Truth: About a third of Americans worry that using sunblock daily will keep them from getting enough D, according to a Neutrogena survey. Sunscreen does cut the production of D by blocking the UV rays that skin cells use to synthesize it, but only a little sun exposure is needed to get the necessary amount of rays. After too much exposure, UV begins to break down the vitamin D created in the skin. "Too much UV is counterproductive to vitamin D synthesis," explains Linda K. Franks, MD, a dermatologist in New York City. The vitamin is crucial for bone strength and helps protect against certain cancers, diabetes, and other diseases, so doctors recommend 1,000 IU of it daily. Eat foods high in D, such as salmon, eggs, and fortified milk, and talk to your doc about taking a vitamin D3 supplement.Myth: A little sun binge while I'm on vacation isn't so bad.
Truth: When you're kayaking in the Caribbean, it's easy to forget to reapply sunscreen, but a tan makes a risky souvenir. Women who vacationed intermittently in hot locations had 74 percent more moles, a risk factor for melanoma, than those who did not, a study in the Journal of Investigative Dermatology found. You don't have to turn lobster red to be at risk; any color is a sign that UV rays have affected your skin's DNA. And what you think is a tan may not be one at all. "If you press your skin and rosiness appears, that's a burn, even though it may not hurt," says Jennifer Linder, MD, a dermatologist in Scottsdale, Arizona. Stay safe by using an SPF wipe, such as Dr. Dennis Gross Skincare Powerful Sun Protection SPF 30 Towelettes ($18 for 20; dgskincare.com), every two hours and after sweating, toweling off, or swimming.Myth: Spritzing on UV-protective hair mist guards my hair and scalp.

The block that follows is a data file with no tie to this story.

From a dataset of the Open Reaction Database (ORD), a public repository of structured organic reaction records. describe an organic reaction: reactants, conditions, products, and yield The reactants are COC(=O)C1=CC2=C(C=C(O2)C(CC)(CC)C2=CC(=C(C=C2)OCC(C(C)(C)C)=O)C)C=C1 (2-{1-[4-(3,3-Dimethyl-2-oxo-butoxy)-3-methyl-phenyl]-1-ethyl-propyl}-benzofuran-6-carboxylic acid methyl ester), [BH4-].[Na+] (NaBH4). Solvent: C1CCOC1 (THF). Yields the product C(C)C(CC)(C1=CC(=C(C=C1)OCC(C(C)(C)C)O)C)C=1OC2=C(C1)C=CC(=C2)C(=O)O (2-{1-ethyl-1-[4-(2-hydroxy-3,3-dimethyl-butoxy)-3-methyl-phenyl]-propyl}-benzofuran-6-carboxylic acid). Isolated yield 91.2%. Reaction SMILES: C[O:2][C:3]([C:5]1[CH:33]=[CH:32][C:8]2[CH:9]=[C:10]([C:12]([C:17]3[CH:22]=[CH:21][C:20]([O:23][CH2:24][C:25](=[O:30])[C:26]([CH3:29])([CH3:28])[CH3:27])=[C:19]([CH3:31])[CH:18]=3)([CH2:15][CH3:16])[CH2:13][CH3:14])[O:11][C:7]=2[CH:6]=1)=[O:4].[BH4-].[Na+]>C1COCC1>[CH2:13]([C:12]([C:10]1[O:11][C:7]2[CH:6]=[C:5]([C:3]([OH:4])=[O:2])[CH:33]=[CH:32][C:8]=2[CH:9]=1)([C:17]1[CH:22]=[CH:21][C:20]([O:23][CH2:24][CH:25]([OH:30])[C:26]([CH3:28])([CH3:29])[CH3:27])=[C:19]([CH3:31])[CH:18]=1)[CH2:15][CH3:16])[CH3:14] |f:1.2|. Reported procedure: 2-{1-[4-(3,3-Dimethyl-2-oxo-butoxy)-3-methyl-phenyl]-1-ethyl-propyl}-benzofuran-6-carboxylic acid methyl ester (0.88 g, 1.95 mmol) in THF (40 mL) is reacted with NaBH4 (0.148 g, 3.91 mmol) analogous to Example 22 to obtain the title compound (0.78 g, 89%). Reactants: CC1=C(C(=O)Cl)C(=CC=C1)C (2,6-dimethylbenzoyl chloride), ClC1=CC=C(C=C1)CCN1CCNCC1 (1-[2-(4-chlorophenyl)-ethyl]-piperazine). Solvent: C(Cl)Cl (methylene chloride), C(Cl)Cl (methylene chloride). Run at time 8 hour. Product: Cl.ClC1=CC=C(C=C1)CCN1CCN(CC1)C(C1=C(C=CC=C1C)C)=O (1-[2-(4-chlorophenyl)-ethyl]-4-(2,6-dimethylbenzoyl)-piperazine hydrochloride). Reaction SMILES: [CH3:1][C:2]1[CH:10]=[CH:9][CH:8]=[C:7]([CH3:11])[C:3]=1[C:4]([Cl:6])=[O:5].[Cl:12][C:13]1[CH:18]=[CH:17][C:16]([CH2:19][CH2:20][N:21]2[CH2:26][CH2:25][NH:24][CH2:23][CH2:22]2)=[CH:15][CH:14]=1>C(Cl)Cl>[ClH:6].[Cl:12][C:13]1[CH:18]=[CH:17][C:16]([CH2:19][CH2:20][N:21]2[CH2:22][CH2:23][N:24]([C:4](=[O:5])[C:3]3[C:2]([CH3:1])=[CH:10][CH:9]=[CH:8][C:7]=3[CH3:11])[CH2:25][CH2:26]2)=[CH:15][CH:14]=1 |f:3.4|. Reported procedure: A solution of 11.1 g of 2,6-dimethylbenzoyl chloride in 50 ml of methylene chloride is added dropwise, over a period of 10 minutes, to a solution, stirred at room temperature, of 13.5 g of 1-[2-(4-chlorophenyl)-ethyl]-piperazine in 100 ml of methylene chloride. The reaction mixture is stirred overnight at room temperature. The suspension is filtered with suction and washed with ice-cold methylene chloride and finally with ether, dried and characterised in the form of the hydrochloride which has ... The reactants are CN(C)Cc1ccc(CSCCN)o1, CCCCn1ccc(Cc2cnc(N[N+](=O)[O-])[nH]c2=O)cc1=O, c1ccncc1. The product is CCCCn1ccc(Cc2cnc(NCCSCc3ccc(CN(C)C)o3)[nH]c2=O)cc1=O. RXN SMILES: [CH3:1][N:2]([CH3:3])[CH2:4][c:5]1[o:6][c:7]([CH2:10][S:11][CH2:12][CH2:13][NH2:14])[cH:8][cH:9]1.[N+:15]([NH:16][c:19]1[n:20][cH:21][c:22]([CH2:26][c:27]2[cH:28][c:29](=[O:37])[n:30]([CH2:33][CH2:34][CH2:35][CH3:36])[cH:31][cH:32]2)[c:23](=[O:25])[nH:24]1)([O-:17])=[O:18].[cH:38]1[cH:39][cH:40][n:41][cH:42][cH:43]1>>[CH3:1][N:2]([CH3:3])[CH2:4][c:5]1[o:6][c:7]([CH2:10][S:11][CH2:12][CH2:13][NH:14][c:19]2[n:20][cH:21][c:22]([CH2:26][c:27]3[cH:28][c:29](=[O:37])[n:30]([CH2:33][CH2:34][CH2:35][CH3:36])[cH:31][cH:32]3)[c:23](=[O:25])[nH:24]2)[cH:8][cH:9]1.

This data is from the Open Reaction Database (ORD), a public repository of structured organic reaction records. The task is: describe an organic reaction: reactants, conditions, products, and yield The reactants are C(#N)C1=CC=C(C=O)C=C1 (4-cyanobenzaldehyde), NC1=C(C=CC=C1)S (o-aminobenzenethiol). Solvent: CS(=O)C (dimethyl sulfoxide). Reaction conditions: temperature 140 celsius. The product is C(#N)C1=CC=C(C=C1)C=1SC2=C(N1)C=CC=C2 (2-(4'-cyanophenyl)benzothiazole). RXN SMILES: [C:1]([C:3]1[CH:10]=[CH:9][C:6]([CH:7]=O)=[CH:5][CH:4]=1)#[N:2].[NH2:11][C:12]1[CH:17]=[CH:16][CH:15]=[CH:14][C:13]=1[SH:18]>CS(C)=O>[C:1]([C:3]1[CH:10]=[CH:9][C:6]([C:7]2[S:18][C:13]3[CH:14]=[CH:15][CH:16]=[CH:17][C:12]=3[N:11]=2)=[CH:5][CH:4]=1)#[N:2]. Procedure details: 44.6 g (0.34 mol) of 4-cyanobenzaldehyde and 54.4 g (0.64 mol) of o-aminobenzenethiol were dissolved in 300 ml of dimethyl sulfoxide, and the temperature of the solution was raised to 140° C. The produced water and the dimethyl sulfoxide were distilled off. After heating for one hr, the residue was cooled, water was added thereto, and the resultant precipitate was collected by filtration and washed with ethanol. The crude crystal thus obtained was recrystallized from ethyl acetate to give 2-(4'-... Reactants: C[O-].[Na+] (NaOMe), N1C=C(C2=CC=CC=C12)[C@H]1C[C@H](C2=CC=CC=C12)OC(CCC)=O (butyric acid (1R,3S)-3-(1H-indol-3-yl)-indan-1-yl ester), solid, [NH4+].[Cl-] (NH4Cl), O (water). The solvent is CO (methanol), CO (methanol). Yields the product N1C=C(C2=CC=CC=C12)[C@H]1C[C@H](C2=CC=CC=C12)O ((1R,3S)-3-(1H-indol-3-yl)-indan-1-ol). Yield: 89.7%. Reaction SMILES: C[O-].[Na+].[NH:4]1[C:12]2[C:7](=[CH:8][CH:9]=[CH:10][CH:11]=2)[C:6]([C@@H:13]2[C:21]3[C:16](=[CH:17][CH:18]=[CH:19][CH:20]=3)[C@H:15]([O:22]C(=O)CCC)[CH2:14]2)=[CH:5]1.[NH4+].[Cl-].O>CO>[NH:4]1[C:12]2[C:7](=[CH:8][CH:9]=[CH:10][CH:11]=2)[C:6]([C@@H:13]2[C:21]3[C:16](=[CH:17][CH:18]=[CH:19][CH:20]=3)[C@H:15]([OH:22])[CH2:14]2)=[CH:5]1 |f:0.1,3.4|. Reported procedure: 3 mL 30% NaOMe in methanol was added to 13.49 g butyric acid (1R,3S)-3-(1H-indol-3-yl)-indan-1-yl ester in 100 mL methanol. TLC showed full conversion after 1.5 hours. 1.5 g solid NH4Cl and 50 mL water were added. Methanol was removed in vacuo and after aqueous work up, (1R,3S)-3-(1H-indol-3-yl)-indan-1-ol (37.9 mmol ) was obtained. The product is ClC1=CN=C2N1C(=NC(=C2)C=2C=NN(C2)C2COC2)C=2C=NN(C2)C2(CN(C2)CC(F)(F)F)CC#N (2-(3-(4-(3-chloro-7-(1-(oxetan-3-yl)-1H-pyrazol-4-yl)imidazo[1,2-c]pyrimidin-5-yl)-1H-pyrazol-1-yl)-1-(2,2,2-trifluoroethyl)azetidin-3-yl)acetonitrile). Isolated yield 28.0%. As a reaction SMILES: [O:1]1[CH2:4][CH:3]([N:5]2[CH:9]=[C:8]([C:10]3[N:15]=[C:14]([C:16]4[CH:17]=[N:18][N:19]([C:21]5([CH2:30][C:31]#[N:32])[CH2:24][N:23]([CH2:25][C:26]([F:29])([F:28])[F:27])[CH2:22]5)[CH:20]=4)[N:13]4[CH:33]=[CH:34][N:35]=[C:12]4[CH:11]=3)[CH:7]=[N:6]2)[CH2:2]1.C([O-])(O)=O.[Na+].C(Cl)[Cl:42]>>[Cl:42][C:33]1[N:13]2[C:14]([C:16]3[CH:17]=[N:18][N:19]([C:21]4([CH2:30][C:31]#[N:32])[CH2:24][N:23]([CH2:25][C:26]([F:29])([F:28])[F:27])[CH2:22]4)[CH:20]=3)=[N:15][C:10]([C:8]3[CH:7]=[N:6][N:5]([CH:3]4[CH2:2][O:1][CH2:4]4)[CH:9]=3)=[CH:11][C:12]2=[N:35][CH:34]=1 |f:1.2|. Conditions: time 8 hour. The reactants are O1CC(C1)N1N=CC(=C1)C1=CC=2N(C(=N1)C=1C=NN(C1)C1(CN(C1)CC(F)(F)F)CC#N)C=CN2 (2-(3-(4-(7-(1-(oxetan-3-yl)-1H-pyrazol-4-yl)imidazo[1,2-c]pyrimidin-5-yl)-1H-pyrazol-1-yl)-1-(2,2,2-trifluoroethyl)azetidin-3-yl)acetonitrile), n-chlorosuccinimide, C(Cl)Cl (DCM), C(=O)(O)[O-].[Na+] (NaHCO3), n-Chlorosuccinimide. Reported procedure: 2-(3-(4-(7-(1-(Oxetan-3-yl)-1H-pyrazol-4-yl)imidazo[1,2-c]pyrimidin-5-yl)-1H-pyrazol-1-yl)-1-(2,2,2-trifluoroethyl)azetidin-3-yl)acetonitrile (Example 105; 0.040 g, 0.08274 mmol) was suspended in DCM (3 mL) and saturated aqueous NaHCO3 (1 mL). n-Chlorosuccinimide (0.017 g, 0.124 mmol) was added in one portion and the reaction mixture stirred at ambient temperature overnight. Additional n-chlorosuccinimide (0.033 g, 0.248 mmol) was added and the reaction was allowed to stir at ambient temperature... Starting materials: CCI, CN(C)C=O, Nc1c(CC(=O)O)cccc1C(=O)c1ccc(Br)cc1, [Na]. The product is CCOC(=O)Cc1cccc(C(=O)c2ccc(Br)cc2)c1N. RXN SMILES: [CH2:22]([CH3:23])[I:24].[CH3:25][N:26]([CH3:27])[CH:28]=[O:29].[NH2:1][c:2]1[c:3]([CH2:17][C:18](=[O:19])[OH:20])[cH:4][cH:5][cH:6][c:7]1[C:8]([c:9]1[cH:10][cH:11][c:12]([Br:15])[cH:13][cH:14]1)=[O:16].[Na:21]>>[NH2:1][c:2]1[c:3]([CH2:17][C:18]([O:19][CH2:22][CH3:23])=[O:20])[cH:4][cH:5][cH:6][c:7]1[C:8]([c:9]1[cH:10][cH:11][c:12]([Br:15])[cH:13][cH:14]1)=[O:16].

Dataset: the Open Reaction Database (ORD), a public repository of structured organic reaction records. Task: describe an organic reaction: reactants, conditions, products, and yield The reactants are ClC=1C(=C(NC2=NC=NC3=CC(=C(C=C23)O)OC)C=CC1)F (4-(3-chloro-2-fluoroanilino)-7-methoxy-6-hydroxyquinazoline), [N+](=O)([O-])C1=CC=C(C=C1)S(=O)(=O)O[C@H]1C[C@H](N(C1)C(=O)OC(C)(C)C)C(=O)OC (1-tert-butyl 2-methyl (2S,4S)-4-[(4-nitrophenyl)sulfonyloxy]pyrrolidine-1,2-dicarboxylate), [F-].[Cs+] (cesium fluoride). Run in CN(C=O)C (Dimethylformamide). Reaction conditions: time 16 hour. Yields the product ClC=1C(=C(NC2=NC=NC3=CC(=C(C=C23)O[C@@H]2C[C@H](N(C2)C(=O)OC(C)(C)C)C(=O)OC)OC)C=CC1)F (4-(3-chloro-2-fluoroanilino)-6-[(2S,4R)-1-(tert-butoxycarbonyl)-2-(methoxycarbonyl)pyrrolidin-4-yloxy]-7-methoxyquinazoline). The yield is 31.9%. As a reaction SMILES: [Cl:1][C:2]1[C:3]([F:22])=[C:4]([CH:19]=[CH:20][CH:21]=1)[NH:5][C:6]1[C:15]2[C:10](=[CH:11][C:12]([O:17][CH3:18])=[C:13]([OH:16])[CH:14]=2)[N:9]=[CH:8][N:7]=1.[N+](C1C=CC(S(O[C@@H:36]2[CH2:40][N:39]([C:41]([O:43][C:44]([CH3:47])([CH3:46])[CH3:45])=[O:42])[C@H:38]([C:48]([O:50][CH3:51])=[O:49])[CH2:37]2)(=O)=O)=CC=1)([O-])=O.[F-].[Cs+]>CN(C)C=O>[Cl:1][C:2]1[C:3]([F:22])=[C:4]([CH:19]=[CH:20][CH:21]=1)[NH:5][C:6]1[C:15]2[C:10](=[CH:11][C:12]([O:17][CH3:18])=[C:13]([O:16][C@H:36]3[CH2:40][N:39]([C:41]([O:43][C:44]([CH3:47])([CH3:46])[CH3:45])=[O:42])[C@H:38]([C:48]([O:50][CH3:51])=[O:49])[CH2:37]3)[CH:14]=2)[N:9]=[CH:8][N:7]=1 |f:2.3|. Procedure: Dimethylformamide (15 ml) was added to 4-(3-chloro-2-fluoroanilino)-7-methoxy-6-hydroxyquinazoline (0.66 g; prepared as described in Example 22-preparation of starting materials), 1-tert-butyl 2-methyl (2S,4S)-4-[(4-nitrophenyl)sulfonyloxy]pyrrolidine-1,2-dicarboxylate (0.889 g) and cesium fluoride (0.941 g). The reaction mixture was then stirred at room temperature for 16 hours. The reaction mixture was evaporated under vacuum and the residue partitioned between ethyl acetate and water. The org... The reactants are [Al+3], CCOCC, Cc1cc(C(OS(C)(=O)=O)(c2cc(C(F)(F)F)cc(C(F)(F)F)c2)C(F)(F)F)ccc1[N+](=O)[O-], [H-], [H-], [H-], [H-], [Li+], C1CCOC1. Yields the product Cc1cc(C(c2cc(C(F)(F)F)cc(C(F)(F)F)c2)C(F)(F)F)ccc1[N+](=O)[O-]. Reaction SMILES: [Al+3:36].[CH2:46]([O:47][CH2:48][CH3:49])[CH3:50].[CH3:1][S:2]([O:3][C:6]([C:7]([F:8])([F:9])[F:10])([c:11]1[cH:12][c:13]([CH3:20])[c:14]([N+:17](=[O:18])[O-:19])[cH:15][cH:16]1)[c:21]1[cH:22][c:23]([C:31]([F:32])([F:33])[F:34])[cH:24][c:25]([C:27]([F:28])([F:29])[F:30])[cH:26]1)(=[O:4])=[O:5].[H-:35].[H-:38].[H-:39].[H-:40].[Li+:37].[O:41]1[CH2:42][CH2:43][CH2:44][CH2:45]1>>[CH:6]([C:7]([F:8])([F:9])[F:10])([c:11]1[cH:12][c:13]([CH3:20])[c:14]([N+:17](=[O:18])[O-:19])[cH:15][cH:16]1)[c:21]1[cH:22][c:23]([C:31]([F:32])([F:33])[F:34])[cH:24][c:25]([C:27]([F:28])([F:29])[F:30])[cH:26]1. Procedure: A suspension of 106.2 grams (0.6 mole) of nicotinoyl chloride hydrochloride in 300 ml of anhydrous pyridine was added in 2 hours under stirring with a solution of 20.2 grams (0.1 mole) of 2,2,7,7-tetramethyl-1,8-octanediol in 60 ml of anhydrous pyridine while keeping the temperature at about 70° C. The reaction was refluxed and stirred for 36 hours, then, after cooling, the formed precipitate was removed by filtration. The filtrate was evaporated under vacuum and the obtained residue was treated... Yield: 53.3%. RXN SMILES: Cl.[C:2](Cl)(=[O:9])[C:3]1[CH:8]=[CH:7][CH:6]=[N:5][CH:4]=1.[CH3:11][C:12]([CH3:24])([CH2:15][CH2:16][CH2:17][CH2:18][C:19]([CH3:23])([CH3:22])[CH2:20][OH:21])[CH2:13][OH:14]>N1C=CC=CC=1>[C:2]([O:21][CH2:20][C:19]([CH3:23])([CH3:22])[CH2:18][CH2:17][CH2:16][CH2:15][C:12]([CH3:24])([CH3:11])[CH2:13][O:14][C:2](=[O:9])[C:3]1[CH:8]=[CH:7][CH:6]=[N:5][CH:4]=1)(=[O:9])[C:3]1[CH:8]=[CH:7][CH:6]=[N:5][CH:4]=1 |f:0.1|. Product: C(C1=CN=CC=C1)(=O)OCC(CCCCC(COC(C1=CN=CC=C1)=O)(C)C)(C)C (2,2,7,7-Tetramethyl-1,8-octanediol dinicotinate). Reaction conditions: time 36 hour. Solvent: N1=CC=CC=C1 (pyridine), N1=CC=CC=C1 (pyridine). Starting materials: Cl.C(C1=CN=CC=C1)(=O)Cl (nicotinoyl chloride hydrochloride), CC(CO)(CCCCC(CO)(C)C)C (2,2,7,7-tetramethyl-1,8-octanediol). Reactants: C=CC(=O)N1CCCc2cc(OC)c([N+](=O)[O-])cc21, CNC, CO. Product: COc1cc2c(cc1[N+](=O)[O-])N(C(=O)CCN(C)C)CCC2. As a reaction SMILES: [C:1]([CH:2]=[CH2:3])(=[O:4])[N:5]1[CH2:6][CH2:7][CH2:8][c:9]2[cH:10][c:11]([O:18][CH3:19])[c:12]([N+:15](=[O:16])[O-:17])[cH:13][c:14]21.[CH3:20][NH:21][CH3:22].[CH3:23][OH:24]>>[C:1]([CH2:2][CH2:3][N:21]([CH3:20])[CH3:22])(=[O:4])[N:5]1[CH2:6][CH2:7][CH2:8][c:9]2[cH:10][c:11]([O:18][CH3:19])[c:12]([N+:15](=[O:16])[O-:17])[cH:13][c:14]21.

Truth: SPF hair sprays work in theory, but in practice it's difficult to coat every strand -- let alone all those square inches of scalp underneath -- with one. "Skin cancer can appear there and is often missed because it's hard to see beneath the hair," explains Doris Day, MD, a dermatologist in New York City. While your tresses are a type of natural sun-protective barrier, they offer a less-than-foolproof shield. "Thick hair protects better than thinner hair, and darker hair protects better than lighter," Dr. Day says. Your part, of course, is almost always fully exposed. Swipe it with a sunscreen stick, like Clinique Sun SPF 45 Targeted Protection Stick ($17.50, clinique.com). To protect your whole head, wear a tightly woven hat with a brim that's at least three inches wide.Myth: A sunscreen with SPF 100 offers twice the protection of one with SPF 50.
Truth: The basic rules of math don't apply to SPF numbers. Here's the deal: If applied correctly, SPF 15 blocks 93 percent of UVB rays, SPF 30 stops about 97 percent and SPF 50 obstructs 98 percent. Go any higher and there's a barely detectable increase in the level of protection. (In fact, the U.S. Food and Drug Administration has proposed new labeling rules that cap SPF at 50+.) While there's no harm in using SPF 100, don't let ultrahigh numbers fool you into thinking you can apply less of it. The benefit of SPF decreases exponentially when you don't use enough, so you may end up wearing the equivalent of SPF 4 despite your bottle's triple-digit claim. Always use a one-ounce shot glass's worth of sunscreen to cover your body and a nickel-size amount to protect your face. And reapply every one to two hours.
Stay protected and look pretty too with these UV-shielding makeup picks.
Originally published in FITNESS magazine, June 2010.